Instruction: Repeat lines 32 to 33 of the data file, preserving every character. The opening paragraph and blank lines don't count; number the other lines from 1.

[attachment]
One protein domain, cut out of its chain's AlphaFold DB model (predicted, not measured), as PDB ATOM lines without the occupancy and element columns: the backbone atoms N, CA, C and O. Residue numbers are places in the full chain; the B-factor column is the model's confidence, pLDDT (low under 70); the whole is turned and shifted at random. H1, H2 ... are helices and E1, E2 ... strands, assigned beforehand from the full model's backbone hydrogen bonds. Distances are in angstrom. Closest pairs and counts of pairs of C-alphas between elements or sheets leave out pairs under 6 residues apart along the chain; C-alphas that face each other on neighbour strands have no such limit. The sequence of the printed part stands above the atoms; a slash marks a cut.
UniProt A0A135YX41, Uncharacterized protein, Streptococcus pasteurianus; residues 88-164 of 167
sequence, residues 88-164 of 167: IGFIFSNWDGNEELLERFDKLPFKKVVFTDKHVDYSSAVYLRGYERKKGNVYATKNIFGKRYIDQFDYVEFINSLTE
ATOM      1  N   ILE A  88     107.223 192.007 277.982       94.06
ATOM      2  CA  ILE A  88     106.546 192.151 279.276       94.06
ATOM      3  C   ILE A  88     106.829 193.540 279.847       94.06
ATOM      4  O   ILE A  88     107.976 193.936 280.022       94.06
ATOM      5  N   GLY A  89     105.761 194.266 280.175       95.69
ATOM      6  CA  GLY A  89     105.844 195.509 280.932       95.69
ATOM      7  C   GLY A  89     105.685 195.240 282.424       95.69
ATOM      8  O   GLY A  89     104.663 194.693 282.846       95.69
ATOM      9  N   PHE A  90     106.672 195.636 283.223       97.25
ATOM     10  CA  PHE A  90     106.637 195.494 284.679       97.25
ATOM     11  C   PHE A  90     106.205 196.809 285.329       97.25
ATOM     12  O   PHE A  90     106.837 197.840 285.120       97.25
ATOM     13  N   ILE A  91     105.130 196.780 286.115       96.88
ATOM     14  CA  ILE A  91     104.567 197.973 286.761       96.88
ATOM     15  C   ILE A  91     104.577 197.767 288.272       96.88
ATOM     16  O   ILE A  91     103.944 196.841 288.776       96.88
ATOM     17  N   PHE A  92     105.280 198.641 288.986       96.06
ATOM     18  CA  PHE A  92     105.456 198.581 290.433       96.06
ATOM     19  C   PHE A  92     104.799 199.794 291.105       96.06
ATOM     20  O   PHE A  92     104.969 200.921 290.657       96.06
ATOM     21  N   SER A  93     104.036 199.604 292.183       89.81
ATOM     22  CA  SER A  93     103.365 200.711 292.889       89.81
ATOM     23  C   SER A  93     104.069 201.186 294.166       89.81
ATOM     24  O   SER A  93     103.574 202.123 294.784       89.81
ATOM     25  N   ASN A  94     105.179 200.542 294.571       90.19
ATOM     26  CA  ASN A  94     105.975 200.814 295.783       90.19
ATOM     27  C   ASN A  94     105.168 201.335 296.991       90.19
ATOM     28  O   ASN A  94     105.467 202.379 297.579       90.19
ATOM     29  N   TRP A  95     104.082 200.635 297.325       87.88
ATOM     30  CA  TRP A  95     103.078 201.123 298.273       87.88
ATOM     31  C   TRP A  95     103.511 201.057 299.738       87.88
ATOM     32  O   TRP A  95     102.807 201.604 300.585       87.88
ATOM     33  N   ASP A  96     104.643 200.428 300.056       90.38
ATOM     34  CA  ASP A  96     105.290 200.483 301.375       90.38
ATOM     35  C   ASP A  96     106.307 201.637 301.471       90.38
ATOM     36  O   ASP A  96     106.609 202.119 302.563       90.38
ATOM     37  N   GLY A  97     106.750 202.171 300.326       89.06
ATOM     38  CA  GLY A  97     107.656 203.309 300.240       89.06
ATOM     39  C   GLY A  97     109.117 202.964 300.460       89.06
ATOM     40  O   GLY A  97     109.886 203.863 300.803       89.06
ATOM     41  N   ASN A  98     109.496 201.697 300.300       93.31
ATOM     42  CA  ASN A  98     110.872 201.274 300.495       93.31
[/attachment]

ATOM     30  CA  TRP A  95     103.078 201.123 298.273       87.88
ATOM     31  C   TRP A  95     103.511 201.057 299.738       87.88